He’s shooting at me, he’s shooting at me. He’s shooting at me with a rifle.
A pursuit of the suspects began and initially it was thought the Dodge Caravan was heading down Bridge Hill toward the William R. Bennett Bridge. Officers converged on the bridge and on the intersection of Abbott Street and Hwy. 97.
“I had just come off the bridge,” said Jolinda Froehlich. “I was just going into the left turn lane to get onto Abbott.”
Suddenly, cop cars appeared out of nowhere. Froehlich said she managed to turn left onto Abbott Street and found herself in the left lane with three police cars heading directly at her, lights and sirens on.
Froehlich saw that vehicles were stopped around her and traffic at the Abbott/Hwy. 97 intersection was stopped. Police cars were in the highway lanes, blocking traffic.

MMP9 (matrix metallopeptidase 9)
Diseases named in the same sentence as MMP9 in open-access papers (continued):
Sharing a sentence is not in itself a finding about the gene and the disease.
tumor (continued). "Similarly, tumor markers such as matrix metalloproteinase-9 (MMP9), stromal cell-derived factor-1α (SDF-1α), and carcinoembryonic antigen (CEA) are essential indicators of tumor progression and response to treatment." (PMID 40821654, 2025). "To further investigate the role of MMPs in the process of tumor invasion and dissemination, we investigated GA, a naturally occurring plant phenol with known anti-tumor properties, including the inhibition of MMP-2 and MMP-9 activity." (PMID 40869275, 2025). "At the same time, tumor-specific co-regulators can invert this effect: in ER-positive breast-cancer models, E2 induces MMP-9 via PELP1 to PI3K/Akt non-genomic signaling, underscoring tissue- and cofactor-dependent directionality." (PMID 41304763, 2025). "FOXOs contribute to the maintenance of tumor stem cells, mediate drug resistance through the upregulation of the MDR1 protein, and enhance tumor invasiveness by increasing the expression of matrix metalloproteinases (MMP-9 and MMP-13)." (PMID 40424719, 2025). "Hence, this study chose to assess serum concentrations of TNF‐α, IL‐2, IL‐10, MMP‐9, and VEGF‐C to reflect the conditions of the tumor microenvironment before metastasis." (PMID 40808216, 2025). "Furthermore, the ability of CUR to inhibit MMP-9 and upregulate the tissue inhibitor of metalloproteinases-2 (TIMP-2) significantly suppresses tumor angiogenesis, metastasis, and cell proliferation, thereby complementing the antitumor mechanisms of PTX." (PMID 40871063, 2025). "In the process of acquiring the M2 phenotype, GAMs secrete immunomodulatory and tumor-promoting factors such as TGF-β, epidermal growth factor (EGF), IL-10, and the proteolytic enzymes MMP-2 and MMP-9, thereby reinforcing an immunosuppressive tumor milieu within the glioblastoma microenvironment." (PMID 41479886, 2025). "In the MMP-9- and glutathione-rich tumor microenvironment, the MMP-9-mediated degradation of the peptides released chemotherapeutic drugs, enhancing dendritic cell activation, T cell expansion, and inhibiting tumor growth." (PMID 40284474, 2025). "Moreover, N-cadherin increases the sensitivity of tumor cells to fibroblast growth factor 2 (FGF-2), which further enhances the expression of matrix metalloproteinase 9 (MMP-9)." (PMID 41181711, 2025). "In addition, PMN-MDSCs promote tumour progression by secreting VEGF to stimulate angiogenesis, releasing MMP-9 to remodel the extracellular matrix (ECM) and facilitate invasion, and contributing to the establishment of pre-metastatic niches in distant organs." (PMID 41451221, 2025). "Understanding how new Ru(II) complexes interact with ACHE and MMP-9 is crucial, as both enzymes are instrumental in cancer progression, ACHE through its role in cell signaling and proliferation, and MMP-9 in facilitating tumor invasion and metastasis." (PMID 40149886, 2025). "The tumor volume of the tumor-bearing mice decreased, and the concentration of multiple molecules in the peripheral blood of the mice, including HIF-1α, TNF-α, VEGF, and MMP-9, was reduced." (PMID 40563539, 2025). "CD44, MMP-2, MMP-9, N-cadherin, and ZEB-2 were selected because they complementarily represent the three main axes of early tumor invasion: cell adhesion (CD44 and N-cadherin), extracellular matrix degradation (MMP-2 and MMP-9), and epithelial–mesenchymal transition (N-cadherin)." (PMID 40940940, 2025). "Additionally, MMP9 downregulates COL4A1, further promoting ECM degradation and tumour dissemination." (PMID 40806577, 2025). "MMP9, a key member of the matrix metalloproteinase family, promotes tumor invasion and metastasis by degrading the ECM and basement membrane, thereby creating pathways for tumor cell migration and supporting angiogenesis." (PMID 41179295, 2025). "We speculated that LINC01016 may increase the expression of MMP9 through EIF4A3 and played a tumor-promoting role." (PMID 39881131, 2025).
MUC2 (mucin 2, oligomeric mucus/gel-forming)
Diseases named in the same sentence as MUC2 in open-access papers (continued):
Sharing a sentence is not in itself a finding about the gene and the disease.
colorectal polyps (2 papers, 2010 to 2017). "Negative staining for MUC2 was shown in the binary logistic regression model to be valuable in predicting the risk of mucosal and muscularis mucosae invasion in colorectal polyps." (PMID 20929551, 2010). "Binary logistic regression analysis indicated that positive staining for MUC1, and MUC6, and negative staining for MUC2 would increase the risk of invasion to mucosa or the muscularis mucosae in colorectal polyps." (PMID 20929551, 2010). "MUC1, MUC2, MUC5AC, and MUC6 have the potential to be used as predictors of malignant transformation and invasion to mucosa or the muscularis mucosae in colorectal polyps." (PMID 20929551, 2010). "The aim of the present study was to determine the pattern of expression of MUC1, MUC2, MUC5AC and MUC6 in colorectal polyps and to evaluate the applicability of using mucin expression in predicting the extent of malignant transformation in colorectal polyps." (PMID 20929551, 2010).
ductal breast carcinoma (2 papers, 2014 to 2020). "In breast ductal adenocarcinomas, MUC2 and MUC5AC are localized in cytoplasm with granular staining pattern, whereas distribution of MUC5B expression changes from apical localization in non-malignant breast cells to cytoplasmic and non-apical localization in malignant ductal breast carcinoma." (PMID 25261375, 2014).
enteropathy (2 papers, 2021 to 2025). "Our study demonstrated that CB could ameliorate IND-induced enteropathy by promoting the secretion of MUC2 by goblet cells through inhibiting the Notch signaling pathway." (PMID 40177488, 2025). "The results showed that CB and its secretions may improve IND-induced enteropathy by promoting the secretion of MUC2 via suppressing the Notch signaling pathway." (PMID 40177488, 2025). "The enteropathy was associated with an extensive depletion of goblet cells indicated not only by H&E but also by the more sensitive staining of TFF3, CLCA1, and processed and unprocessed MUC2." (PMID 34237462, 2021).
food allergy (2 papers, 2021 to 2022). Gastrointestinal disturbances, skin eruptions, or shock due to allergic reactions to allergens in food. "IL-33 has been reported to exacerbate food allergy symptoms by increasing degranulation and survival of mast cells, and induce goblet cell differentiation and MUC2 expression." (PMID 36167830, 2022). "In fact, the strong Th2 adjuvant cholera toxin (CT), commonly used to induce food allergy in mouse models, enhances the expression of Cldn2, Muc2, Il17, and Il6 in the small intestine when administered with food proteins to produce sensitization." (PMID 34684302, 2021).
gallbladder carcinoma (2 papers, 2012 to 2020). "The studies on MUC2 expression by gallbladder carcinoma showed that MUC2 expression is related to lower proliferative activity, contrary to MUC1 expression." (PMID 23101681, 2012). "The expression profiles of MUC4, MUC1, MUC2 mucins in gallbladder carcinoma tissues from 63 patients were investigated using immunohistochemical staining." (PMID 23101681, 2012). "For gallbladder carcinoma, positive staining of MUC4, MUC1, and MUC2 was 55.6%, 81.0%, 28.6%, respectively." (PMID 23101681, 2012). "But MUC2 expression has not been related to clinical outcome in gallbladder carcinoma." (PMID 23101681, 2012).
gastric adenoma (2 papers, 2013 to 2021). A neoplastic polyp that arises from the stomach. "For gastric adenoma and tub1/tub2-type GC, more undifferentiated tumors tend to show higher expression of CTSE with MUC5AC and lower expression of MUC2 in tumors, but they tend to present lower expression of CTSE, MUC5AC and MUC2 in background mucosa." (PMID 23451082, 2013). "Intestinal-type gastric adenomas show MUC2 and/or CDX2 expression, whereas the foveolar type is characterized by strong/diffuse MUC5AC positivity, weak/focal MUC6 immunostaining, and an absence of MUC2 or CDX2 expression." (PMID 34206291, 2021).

“I’m stuck there. I can’t go anywhere,” said Froehlich. “I was like, do I duck? What’s going on?”
Officers reported over their radios that they found a Dodge Caravan. Froehlich saw it, near the Abbott intersection. She also saw officers with their sidearms drawn.
Soon enough, the report came that the Caravan found was the wrong one. It’s rear window was intact.
A police dispatcher announced that there were reports of shots fired on Westside Road.
As Froehlich watched the scene in downtown Kelowna, suddenly most of the Mounties got into their cars and took off westbound over the bridge.
“It was terrifying when you were sitting there,” said Froehlich.